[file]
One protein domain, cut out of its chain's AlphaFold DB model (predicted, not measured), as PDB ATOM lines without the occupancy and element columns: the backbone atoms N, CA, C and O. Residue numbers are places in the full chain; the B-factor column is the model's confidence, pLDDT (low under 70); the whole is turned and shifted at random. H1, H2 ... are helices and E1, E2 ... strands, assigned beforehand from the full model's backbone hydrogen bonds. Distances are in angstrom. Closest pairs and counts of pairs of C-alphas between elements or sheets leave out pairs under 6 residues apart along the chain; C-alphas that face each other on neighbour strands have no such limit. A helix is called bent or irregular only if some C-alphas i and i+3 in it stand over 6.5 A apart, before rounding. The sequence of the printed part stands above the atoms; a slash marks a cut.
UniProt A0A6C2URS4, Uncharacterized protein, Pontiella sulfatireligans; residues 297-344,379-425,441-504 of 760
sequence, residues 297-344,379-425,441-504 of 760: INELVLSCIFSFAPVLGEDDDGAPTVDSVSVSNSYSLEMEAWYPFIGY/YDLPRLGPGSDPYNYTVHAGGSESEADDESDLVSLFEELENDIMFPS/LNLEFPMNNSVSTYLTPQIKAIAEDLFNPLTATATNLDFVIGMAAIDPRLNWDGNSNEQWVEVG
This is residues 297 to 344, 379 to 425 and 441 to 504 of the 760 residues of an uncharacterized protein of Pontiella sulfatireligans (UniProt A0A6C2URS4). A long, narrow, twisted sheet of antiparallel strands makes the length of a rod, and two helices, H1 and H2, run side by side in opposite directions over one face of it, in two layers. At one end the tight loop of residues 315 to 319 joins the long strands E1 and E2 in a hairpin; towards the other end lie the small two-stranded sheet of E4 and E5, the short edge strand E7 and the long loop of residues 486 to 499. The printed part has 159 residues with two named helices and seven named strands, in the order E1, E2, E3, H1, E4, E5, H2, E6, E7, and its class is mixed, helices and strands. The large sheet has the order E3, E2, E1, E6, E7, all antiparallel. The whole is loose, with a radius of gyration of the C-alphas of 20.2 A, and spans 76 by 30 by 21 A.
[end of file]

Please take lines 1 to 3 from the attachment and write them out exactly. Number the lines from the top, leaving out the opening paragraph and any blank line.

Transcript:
UniProt A0A6C2URS4, Uncharacterized protein, Pontiella sulfatireligans; residues 297-344,379-425,441-504 of 760
sequence, residues 297-344,379-425,441-504 of 760: INELVLSCIFSFAPVLGEDDDGAPTVDSVSVSNSYSLEMEAWYPFIGY/YDLPRLGPGSDPYNYTVHAGGSESEADDESDLVSLFEELENDIMFPS/LNLEFPMNNSVSTYLTPQIKAIAEDLFNPLTATATNLDFVIGMAAIDPRLNWDGNSNEQWVEVG
This is residues 297 to 344, 379 to 425 and 441 to 504 of the 760 residues of an uncharacterized protein of Pontiella sulfatireligans (UniProt A0A6C2URS4). A long, narrow, twisted sheet of antiparallel strands makes the length of a rod, and two helices, H1 and H2, run side by side in opposite directions over one face of it, in two layers. At one end the tight loop of residues 315 to 319 joins the long strands E1 and E2 in a hairpin; towards the other end lie the small two-stranded sheet of E4 and E5, the short edge strand E7 and the long loop of residues 486 to 499. The printed part has 159 residues with two named helices and seven named strands, in the order E1, E2, E3, H1, E4, E5, H2, E6, E7, and its class is mixed, helices and strands. The large sheet has the order E3, E2, E1, E6, E7, all antiparallel. The whole is loose, with a radius of gyration of the C-alphas of 20.2 A, and spans 76 by 30 by 21 A.